ProSafe conducts a Hazard Identification in order to establish the safety circuit performance criteria when reviewing the electrical documentation only.
The Hazard I.D. only identifies the ‘task’ for the operator based on the design and layout for the installation or apparatus as it is intended to be used. It does not identify any misuse or deliberate actions that are not part of the operator’s tasks. (Such as climbing over or through guard openings and/or tooling or part height barriers intended for use as barricades into hazardous areas). For reasonably foreseeable misuse hazards are identified for inadvertent access based on non-operator tasks such as maintenance and setup.
Following the requirements of the ANSI R15.06 for risk assessment method, tasks and hazards are identified and risk estimation is applied on the basis of severity of the injury, exposure to the hazard, and ability to avoid the hazard. Using the hazard severity, exposure, avoidance criteria, a risk reduction category is determined through a risk reduction decision matrix prior to safeguard selection. Another acceptable method is the ISO 13849 Standard.
A standard set of task descriptions are used so that only hazards associated with a particular task are assessed. Focusing on the task and the hazards provides the designer with the level of safeguards required for the particular task.
Review of the Operator’s Envelope and the results of our assumptions appear in the Load/Unload and Cycle Start sections of the assessment form. The Machine Function Envelope results appear in the Operating Cycle, Fixing Part Jams and Observations sections. Teaching/Setup and Maintenance functions typically are not part of the normal production operation of the machinery and follow a specific procedure; therefore, they are reviewed separately from the operator and machine envelopes described above.
The risk reduction decision is assigned a category number ranging from 1 to 4, which then provides the minimum required safeguard performance and circuit performance.
In addition, the Hazard identification uses Performance Level required categories (PLr) from EN ISO 13849-1. Probability of dangerous failure per hour is determined based on the PLr (a, b, c, d, and e). PLr looks at the component that could fail, causing a hazardous condition to exist.
The risk assessment for each hazard identified involves estimating the capability of the device or process to cause injury or property damage. By combining the severity, frequency and probability of each hazard a degree of risk can be determined for selecting the appropriate level of guarding.
When all of the hazards have been identified and their corresponding risks for injury or property damage are determined, the next step is to implement the appropriate safeguarding. The hazards could be dealt with using individual safeguards or using a single broad safeguard. Which is the appropriate method? There isn't a standardized solution for the safeguarding of every system and for this reason the safeguards are designed based upon each individual situation.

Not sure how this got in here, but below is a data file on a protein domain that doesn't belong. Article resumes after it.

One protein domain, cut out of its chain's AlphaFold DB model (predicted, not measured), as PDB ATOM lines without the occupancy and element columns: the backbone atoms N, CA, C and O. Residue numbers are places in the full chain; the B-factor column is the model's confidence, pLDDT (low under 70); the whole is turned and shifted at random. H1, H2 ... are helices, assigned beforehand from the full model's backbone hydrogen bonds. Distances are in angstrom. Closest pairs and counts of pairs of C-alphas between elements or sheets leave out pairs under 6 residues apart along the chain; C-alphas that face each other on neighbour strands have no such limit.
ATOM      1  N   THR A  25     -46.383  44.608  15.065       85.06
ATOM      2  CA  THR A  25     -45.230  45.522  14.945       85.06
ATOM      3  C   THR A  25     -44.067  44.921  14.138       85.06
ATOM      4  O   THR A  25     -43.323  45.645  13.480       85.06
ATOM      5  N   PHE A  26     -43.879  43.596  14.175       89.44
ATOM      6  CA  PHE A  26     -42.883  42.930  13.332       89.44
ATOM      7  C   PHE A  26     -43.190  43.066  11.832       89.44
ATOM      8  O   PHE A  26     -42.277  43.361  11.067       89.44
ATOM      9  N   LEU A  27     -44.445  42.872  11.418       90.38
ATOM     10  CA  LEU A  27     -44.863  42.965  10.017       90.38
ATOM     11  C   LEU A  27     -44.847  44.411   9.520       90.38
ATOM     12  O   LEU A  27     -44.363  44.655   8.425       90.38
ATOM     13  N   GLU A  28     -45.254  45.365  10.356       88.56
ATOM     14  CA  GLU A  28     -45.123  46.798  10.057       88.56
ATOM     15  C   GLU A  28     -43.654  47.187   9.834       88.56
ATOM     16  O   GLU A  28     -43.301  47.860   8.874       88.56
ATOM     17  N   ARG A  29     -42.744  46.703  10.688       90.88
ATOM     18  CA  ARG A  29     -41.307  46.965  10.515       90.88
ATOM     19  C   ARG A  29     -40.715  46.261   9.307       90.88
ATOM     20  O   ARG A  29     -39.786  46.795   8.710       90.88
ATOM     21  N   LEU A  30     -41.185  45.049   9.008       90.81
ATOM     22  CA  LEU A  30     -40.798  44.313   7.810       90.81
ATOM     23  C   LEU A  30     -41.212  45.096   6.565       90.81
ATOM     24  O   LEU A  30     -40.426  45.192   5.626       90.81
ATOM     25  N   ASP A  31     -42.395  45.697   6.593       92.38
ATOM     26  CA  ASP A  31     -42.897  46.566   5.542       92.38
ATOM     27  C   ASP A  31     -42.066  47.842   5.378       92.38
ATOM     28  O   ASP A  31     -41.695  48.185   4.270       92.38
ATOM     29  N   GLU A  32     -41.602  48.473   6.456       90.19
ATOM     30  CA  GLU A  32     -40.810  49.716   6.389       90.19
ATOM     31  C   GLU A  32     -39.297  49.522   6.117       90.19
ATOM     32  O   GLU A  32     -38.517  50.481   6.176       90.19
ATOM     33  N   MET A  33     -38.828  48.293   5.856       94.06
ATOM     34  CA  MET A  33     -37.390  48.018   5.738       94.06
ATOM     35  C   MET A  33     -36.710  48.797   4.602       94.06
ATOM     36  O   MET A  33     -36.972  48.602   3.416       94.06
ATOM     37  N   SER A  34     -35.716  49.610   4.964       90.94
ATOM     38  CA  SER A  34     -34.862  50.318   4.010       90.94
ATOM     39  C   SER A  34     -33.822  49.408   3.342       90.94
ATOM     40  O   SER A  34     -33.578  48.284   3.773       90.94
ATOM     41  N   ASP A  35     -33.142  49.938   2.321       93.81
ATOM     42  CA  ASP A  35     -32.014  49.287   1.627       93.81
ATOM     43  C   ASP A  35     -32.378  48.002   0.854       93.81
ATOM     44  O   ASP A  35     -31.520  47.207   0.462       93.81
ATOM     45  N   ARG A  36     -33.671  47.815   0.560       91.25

An overall assessment of the system is conducted in order to examine the safeguarding options and select a method that will provide effective protection without being a detriment to machine operation or installation cost. The recommendations produced by the overall assessment provide a designer with the opportunity to specify the safeguards that are appropriate for your operating environment.
Based on the Ontario Ministry of Labour Regulation 851 (Canada)
The evaluation involves an assessment of compliance with the Ontario Ministry of Labour Regulation 851. This assessment is a requirement for all industrial equipment or processes but not necessarily for a Section 7 Pre-Start Health and Safety Review. The Ministry of Labour Regulation 851 assessment is involved in order to assure that all safety aspects are thoroughly investigated.
What must the Pre-Start Health and Safety Review report include?
When a Pre-Start Health and Safety Review is carried out, a written report is required that must contain the following:
While professional engineers who undertake PSHSRs are responsible for identifying and addressing issues of compliance with the applicable sections of Regulation 851, professional engineers do not bear responsibility for implementing the report recommendations. The employer remains responsible for ensuring that all requirements of the Occupational Health and Safety Act and Regulations are complied with in the workplace. Even where a Pre-Start Health and Safety Review is not required or an exemption from the requirements of Section 7 applies, the employer must ensure that workers are protected before operating any apparatus, structure, protective element or process in the workplace.